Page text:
Werena my Heart Licht (old song)
Margaret Oliphant, with her own great gift for irony, identified strongly with the ironic chorus from an old Scottish song by Grizel [Hume] Baillie: "Werena my heart['s] licht I wad dee". (Were not my heart so light I would die.) Mrs Oliphant described this phrase as "most sad of all the utterances of endurance" (Adam Graeme, 1852).
Read here: Werena My Heart's Licht - with Glossary from the Oxford Book of English Verse by Arthur Quiller-Couch.
Two old song books have preserved the melody:
Orpheus Caledonius (1733, volume 1, pages 88-90)
Scotish Songs [sic] (1869, volume 1, pages 212-214) - based on Ritson's Scotish Songs (1794)
Mrs Oliphant's life was in many ways a sad one, dealing with the loss of three infants and her mother while still in her 20s; the loss of her husband when she was 31; four years later the loss of her beloved 10-year-old daughter Maggie. As well as other losses over the years, there were many difficulties and disappointments associated with her brothers and with her two surviving sons. She worked hard all her life to support a large extended family. In an 1885 passage in her Autobiography and Letters (1899, page 2) she wrote:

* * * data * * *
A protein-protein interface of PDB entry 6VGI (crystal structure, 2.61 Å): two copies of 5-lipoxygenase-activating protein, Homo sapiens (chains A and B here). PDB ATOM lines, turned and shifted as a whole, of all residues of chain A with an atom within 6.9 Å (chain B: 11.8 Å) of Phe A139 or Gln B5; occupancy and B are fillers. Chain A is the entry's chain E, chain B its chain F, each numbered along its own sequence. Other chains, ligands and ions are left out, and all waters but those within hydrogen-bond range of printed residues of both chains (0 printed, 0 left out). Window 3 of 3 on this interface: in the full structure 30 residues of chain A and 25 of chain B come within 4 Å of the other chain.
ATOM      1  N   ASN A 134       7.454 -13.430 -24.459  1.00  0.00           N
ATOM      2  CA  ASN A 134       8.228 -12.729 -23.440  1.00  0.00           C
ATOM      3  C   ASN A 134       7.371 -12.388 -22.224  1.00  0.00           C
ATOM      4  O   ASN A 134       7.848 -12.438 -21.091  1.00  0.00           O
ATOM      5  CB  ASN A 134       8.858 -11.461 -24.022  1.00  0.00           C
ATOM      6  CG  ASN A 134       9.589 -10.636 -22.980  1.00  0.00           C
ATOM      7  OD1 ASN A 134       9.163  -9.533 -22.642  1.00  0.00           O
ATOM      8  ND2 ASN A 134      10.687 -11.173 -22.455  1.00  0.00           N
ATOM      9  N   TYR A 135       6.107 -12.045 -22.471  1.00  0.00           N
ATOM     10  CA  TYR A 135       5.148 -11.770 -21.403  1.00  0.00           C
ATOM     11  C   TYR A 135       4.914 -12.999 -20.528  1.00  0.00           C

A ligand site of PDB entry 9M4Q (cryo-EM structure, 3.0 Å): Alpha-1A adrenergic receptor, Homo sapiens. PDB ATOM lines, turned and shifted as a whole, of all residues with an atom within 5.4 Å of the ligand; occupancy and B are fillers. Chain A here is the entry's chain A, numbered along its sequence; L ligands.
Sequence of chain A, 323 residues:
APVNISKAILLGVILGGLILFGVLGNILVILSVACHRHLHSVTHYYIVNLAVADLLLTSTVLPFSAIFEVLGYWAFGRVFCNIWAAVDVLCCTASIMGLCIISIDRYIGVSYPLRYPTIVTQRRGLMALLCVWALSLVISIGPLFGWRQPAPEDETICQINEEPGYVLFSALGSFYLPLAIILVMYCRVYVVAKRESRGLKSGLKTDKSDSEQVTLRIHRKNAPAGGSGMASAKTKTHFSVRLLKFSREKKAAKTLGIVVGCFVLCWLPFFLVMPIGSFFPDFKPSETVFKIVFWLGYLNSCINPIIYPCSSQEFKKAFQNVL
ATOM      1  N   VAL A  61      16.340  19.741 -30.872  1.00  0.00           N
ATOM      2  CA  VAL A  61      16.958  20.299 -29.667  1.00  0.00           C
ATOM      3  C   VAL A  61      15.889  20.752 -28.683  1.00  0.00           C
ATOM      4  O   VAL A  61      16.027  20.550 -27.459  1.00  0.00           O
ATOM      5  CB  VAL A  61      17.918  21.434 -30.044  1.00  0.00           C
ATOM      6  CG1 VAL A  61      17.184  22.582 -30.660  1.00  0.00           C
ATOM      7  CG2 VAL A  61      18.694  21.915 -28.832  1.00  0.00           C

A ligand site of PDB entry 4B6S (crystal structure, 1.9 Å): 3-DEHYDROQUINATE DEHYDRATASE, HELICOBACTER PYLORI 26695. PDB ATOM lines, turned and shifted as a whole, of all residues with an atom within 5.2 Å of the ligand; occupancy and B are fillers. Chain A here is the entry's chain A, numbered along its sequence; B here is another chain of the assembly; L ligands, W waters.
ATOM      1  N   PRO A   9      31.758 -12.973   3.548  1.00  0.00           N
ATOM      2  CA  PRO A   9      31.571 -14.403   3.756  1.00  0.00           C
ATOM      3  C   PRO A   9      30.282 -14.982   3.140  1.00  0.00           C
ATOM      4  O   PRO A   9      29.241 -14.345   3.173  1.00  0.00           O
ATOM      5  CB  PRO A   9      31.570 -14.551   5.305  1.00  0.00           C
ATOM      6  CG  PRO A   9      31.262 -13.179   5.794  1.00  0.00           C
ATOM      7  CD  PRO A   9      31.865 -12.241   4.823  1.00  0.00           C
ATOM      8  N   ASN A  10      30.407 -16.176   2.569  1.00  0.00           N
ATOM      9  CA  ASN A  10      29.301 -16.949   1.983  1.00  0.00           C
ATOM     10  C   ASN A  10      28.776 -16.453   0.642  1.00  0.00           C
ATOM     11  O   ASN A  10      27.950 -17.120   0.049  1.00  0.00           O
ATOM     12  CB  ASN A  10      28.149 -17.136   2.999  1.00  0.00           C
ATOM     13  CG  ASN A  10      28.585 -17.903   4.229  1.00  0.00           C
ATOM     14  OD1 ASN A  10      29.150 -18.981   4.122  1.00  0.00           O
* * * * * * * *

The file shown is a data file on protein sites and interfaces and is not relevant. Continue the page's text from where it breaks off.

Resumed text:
Sometimes I am miserable —always there is in me the sense that I may have active cause to be so at any moment — always the gnawing pangs of anxiety, and deep, deep dissatisfaction beyond words, and the sense of helplessness, which of itself is despair. And yet there are times when my heart jumps up in the old unreasonable way, and I am, yes, happy — though the word seems so inappropriate — without any cause for it, with so many causes the other way. I wonder whether this is want of feeling, or mere temperament and elasticity, or if it is a special compensation, — "Werena my heart licht I wad dee" — Grizel Hume must have had the same.
The Covenanter's Daughter below tells the true story of Grizel Hume's brave deeds in childhood.
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